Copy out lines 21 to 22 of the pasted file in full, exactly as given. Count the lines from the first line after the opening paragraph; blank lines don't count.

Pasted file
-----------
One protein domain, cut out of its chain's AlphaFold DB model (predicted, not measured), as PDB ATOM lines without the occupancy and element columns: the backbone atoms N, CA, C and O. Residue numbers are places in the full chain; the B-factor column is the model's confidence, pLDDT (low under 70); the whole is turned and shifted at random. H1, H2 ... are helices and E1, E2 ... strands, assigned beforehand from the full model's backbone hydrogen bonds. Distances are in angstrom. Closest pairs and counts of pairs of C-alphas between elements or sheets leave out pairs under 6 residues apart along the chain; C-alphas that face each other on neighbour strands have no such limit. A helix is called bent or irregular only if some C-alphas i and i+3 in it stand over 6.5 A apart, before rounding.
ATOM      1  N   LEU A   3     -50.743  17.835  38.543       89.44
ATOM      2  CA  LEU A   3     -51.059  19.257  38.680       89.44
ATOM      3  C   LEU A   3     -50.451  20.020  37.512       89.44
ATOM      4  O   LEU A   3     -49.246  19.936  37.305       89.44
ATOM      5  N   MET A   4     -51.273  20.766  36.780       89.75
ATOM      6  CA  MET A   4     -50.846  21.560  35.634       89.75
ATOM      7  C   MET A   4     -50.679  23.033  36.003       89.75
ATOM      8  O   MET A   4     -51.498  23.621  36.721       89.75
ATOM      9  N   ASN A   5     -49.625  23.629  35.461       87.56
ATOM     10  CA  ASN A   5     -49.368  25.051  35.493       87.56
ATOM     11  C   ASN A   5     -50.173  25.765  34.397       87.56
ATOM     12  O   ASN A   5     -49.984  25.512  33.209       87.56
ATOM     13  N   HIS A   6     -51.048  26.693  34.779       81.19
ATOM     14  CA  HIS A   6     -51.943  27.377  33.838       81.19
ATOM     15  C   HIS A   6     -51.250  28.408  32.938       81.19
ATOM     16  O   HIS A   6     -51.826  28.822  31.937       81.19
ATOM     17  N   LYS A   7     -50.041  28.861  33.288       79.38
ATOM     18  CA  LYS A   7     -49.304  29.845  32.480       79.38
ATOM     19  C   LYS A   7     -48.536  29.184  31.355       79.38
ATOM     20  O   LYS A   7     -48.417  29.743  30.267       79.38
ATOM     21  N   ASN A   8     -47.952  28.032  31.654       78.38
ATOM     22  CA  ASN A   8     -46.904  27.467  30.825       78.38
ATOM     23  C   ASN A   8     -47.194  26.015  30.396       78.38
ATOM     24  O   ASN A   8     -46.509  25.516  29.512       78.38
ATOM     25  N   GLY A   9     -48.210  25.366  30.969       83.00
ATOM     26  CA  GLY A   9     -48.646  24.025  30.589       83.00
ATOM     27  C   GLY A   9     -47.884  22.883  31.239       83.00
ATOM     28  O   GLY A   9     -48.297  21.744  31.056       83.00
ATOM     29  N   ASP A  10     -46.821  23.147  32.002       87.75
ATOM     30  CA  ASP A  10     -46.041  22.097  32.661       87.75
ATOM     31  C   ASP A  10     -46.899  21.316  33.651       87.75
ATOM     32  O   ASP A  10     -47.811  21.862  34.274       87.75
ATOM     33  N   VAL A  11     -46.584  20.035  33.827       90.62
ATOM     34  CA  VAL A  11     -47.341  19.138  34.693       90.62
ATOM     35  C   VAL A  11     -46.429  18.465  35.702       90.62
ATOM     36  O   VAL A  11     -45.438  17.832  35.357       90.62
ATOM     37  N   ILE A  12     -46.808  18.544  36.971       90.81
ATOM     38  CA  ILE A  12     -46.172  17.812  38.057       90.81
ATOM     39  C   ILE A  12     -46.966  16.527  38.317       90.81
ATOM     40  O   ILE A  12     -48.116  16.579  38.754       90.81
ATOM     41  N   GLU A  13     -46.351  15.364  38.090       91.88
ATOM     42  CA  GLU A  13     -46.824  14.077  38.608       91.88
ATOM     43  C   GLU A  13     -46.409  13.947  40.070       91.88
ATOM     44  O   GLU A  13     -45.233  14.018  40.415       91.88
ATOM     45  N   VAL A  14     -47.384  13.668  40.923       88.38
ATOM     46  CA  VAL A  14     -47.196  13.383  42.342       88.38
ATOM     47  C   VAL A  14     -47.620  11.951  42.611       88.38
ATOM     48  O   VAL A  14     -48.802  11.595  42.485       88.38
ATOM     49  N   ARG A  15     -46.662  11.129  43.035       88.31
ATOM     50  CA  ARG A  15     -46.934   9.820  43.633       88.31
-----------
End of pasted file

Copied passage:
ATOM     21  N   ASN A   8     -47.952  28.032  31.654       78.38
ATOM     22  CA  ASN A   8     -46.904  27.467  30.825       78.38